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Social care charities “not consulted” on a National Care Service deal 

This news post is 9 months old

The groups made the claim at Holyrood despite a commitment to co-designing the service.

Social care charities in Scotland have warned they were “not consulted” on work to create a National Care Service despite a commitment from the Scottish Government to co-designing the model. 

Organisations supporting those in social care and with lived experience told the Scottish Parliament’s Health, Social Care and Sport Committee they feel “used” by a “backroom” partnership national care service deal. 

Ministers announced this summer that the legal responsibility for the overhaul would be shared between three public bodies, the Scottish Government, Cosla and the NHS.

Dr Jim Elder-Woodward, convener of Inclusion Scotland, has now said third sector organisations and those with lived experiences were not consulted in the agreement.

He said: “Though we were excited and very keen to be part of the co-design, this announcement has made us feel that we have been used.

“This decision was taken behind our backs and we (feel) we are not truly part of the system which takes our experiences and knowledge into consideration.

“We have been used by this co-production and we are really disappointed.”

Committee MSPs were told that social care users were intended to be the “essential pillars” for the service’s formation, but the latest agreement failed to consult other stakeholders.

Legislation to begin the work to create the National Care Service is currently on hold, after a delay was announced earlier this year. 

Rachel Cackett, chief executive of the Coalition of Care and Support Providers in Scotland (CCPS), told the committee: “We were deeply disappointed that a Bill which purports to be about co-production and engagement ended up with a deal done quietly behind closed doors, which we certainly were not involved in.”

Dr Donald Macaskill, chief executive of Scottish Care, told the committee: “The lack of political engagement by Scottish Government and Cosla I have never seen the like of before is placing social care providers in real peril, but much more importantly is placing citizens around the country in very real risk of having packages of care withdrawn.”

A Scottish Government spokesperson told STV: “It is crucial that we build a National Care Service that best meets the needs of the people it will serve.

“As we do so, we are committed to working with people with lived experience of using, or working in, social care and community healthcare, as well as councils, trade unions and other partners.

“We engaged with these key stakeholders extensively over the summer period.

“We will co-design the detail of how the NCS is delivered within the framework set out in the Bill, as well as reaching a consensus with our stakeholders on shared accountability.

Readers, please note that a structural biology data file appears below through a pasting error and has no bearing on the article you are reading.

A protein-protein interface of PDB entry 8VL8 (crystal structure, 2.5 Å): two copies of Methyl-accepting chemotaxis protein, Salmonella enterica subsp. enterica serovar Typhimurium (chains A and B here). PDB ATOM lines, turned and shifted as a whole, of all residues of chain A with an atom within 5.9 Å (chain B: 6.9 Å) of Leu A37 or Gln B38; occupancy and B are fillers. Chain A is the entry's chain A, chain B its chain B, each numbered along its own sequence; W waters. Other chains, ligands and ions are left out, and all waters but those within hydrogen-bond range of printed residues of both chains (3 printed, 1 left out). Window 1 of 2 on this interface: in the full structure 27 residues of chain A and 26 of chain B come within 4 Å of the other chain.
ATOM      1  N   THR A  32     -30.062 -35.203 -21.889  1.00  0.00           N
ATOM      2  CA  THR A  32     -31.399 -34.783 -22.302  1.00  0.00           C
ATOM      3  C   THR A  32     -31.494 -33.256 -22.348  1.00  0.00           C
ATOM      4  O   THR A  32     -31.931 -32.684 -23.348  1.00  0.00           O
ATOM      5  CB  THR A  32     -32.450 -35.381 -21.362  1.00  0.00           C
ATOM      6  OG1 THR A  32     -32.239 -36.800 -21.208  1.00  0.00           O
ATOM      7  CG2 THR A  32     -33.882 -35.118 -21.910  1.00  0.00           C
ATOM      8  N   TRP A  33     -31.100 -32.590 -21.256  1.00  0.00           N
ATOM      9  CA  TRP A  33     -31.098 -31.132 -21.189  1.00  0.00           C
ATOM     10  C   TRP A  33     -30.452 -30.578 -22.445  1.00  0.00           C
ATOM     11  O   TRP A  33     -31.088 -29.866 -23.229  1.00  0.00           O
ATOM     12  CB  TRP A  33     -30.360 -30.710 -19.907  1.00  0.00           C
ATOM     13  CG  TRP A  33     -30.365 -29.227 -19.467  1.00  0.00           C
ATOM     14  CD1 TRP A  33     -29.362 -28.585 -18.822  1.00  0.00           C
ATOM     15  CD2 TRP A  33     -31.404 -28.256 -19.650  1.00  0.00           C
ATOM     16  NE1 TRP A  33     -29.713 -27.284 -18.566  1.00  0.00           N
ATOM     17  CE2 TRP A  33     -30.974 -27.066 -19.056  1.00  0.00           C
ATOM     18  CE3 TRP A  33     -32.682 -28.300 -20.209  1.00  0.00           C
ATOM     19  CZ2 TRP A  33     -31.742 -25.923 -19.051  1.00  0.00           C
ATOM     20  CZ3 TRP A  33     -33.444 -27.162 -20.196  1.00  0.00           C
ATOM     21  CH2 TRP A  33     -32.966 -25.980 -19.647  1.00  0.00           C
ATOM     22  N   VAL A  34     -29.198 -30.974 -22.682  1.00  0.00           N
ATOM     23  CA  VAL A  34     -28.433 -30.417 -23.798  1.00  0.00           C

“The planning for this winter started earlier than ever before.

“It is the culmination of the huge amount of planning and preparatory work which has been under way across the whole system for several months.

“We have worked tirelessly with Cosla and our valued partners in the social care and social work sectors over the past months to ensure actions which will help address short-term issues are included within our winter planning.

“In 2023-24 funding of more than £19 billion is provided for health and social care, to support recovery and secure sustainable frontline services including more than £1.7 billion investment in social care and integration.

“Funding for social care has increased by over £800 million compared to 2021-22 – well ahead of the trajectory to meet our commitment to increase funding for social care by 25% over the life of the Parliament.”



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David Hansen
9 months ago

I said some time ago that, if the Scottish Government were not careful, this would go the way of the centralisation of police and fire services, where improvements in the service for the public are hard to find. In that reorganisation the Scottish Government only spoke with their big consultancy cronies. I was told that would definitely not happen this time round.

However, something similar appears to have happened. A small number of groups have been involved in the big decisions, after which other groups will be asked to make minor suggestions about a system the major elements of which have already been decided by the small group and which "cannot be changed".

This is exactly the way politicians/officials impose roads on communities. "We have decided that there is to be a big road between points A and B. Would you like the big road for follow Route 1, Route 2 or Route 3?" Communities are not allowed to suggest that they don't want a big road, want a railway instead and want the existing road to be traffic calmed. This approach gives the illusion of choice to communities, while actually leaving all the power in the hands of the well-off. it is a sleight-of-hand.

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